# % Swing 2PP (proj.) Swing
Bob Andersen (Liberal National) 7,967 33.4% -18.6% 36.7% -20.3%
Sally-Anne Vincent (Family First) 951 4.0%
Anne Boccabella (Greens) 2,846 11.9% +2.1%
Anthony Lynham (Labor) 12,105 50.7% +17.1% 63.3% +20.3%
FORMAL/TURNOUT 23,869 76.6%
Informal 474 2.2% +0.1%
Booths reporting: 14 out of 14


The table above shows raw figures in the first two columns for the primary vote, then uses booth matching over the next three columns for the primary vote swings, two-party preferred result and two-party swing. However, these figures are entirely derived from the polling day booth results, and are unaffected by the 2742 pre-polls and 2946 postals which have been added to the count, which are included in the first two columns. Here the swing has been slightly lower – respectively at 16.0% and 14.7% by my reckoning, compared with the 20.3% shown based on polling booth results. So it would seem in the final analysis that the swing is unlikely to have a two in front of it. An interesting new feature of the declaration vote breakdowns is “uncertain identity”, which no doubt has something to do with the new voter identification regime. There are as yet no results listed, but presumably this will change over the next week as the ECQ investigates the declaration votes of those who showed up at the polling booth without the required ID.

The map to the right shows booth-level two-party results from both the March 2012 state election and yesterday. The swing was highly uniform throughout the electorate with the exception of the Chermside booth, where it was only about 6%, and the Prince Charles Hospital booth, where it was 31% (not shown because with only 223 votes cast it falls below the 250-vote threshold I use for inclusion). The waters in Chermside may have been muddied by the fact that it attracted voters who at the general election voted in nearby polling booths in other electorates.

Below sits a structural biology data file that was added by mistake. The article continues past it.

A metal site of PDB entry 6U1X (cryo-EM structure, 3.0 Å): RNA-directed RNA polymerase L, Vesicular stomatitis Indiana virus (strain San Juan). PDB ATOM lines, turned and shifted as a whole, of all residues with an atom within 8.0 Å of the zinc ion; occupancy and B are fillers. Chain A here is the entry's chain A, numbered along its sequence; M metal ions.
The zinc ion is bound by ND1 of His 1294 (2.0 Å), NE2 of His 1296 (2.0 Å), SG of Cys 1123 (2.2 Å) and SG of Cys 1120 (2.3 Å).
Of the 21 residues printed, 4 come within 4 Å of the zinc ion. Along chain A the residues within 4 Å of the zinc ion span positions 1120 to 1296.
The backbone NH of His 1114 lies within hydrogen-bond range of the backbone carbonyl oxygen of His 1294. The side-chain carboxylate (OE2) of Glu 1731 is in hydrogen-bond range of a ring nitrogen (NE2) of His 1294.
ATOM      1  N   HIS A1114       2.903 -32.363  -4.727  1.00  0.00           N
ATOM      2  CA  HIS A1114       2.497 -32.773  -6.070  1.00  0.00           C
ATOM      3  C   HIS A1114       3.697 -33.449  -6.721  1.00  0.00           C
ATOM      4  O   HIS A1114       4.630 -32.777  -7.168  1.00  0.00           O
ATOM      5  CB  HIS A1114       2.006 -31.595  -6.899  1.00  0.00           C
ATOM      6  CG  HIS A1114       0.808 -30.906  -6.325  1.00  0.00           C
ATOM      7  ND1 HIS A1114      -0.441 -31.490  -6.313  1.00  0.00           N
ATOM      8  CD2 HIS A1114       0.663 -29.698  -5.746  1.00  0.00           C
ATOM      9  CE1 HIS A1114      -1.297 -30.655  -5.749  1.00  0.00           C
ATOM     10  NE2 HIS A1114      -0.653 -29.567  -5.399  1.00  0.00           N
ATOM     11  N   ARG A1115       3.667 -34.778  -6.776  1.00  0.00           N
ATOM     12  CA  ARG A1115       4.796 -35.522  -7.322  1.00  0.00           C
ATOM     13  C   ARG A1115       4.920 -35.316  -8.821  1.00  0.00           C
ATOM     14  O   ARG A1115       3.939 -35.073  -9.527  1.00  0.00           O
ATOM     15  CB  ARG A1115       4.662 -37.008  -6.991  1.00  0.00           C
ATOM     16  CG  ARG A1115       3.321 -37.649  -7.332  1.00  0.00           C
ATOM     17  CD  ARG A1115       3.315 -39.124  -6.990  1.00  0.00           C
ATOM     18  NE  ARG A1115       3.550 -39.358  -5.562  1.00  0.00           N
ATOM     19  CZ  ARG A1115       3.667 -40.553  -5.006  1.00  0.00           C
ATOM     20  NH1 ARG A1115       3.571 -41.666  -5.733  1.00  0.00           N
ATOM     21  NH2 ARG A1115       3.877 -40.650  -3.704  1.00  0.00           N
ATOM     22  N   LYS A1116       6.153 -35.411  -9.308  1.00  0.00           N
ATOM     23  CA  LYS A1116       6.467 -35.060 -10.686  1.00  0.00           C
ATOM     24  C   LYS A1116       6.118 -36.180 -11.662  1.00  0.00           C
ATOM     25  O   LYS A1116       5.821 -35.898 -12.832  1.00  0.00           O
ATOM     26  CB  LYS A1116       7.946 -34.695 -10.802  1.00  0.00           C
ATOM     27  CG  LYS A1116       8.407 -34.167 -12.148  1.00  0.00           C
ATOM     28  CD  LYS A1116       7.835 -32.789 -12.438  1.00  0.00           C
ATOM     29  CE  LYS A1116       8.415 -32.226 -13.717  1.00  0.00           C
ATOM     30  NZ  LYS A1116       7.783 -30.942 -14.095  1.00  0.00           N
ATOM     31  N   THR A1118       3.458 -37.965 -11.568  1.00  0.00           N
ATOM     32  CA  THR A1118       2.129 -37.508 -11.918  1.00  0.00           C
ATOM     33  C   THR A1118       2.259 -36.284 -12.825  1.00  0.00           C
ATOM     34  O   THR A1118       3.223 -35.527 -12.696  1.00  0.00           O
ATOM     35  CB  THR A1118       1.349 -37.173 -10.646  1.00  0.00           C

The chart to the left offers some historical perspective by detailing polling booth results (so no postals, pre-polls, absents or other declaration votes) in Stafford from this and previous election. I did this half in the expectation of showing that 2012 rather than yesterday was the extraordinary result, but what emerges is that it was a very good result for Labor by any measure. It should be particularly encouraging for them that they were about 6% up on two-party preferred from a winning election in 2009, although I should caution that Labor did seem to suffer a bit of a backlash in Brisbane’s inner north on that occasion.

Another way of putting the result in perspective is offered by the chart to the right, which seeks to illustrate the extent to which by-election swings provide a pointer to the result of the next election. Drawing on federal and state by-election results over recent decades, it shows the government swing (which is usually negative) on the X-axis and the overall swing recorded at the subsequent election on the Y-axis. The linear trendline that runs through the middle is not brilliantly predictive, explaining only 42% of the variation, but the relationship is there, and for a 20% by-election swing it implies a swing of 8.7% at the following election. While this is a seismic shift in absolute terms, it still leaves the LNP out in front by 54-46. If such a swing was uniform, Labor would emerge with a still fairly modest 27 seats in an assembly of 89 – although importantly, one of those seats would be Ashgrove.